They farm people, don’t they…
They Shoot Horses, Don’t They? was a 1969 movie set in the Great Depression. The IMDB website introduces with this: “The lives of a disparate group of contestants intertwine in an inhumanely gruelling dance marathon.” In the end the Jane Fonda character asks her dance partner to shoot her. Which he does mercifully, with a bullet to the brain.
Thankfully, we’re in neither a great depression nor, hopefully, in a real life version of the movie. But in actual fact we’ve been living in an extended recession since the 1970s—a 40-year run of economic stagnation that has seen wages flatline while productivity keeps rising, driving profits to the top .01% and creating a vastly more unequal society. Every dollar we earn buys less every year.
We’ve also become a society of debt slaves. This isn’t news. It takes money to buy big ticket items like housing and cars. To be able to buy a home in, say, Vancouver, you’ll need to spend up to 10 times your annual family income to buy a home. Translation: a $100,000 salary gets you a $1,000,000 starter home. Low interest mortgages and loans make it possible. And that new pickup can run over $70k. but if you can make the low biweekly payment, you can slide behind the wheel.
And just to complete the perfect circle, in order to land a job in an ever-more-competitive and ever-diminishing job market, you’ll need a post-secondary degree. Which means today’s kids are now tens of thousands of dollars in debt before ever leaving home. For all that, too many of them end up working at Starbucks or a shop in the mall.
Given the levels of personal debt and the job scarcity, it’s no surprise that most people are unwilling to rock the boat and challenge the system. We’re owned, and it won’t do to threaten the owners. Just keep your head down and keep doing your job, even if the job sucks, the hours are long and there’s no sign of a raise in pay.
Compliance makes good customers. Companies like that. Companies also like data. You are just a data point, with subsets of data, thanks to the internet and the way it can track and record your every move online. Now even your DNA is part of the data-mining process. It’s called ‘biometric data’, and some companies as well as our governments are deciding how to use it. In fact, the new cannabis legislation from the Trudeau government can now legally collect an “oral fluid sample” in a roadside stop to check if you’re stoned. This is an issue. How long will these samples be stored? Will these samples be stored for later use to determine anyone’s DNA? This should concern you because your DNA is your complete personal dataset.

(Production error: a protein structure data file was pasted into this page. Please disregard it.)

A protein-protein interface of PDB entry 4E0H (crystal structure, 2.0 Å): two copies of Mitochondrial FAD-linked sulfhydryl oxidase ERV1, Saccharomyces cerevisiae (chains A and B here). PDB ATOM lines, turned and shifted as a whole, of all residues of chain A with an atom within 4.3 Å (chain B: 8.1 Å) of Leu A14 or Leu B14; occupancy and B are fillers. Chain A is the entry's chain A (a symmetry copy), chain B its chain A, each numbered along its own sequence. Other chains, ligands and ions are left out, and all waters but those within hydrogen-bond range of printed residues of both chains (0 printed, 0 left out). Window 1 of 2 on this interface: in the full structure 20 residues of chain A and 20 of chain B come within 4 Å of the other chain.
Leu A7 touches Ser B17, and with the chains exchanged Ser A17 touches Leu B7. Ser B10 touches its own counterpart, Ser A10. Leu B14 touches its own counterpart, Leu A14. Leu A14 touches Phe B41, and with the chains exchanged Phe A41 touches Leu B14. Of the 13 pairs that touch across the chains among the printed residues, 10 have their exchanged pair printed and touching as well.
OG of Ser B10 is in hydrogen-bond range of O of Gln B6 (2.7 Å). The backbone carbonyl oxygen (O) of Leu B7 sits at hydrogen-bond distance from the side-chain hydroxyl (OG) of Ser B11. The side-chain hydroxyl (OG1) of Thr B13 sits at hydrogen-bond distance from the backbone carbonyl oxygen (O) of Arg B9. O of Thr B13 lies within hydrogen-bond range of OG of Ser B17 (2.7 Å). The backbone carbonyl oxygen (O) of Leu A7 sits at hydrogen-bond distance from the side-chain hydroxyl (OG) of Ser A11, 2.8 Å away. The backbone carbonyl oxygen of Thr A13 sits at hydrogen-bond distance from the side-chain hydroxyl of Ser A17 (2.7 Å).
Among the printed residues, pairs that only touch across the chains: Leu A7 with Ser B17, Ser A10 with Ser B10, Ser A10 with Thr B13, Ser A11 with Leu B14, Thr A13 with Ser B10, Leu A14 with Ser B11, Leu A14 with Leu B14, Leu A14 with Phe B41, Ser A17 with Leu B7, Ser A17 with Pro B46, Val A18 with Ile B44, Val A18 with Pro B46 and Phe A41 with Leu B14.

And if your DNA is up for grabs, what else is on the block? Well, just about everything. The unspoken goal is to isolate each of us into a trackable behavioural entity. This works pretty well for businesses that want to put a monthly needle in your arm. That’s where all that online data pays off, turning Google and Facebook into advertising monsters, gobbling up 99 percent of all paid advertising growth online.
It’s not just our data that’s being harvested. We’re actively being farmed. By banks. By telecoms. Car companies. Advertisers for our eyes, ears and clicks. Schools for credentialization. Employers for our waking hours. Governments for our taxes and compliance. The whole damned system is a farm.
The end result is clear. We’re literally being corralled into a society of ones and zeros. More than ever we have fewer real world friends and more online ‘friends’. Many of us have no real friends at all. As the New York Times, The Guardian and even Fortune report, loneliness has become an epidemic, and to fill the void we go shopping, tunnel even deeper online or turn to alcohol and drugs. Divorce and suicide rates keep rising—hitting middle aged men particularly hard. Social isolation comes with a high cost.
All of this is merely a symptom of a much deeper disease. Our macro-economic systems are farming us—and the planet—to death. Oceans are dying. The soil is dying. Polar regions are melting. Dozens of species are going extinct every day. The question becomes, is it too late to hit pause and completely rethink everything we do, everything we are? The first step is leaving the farm.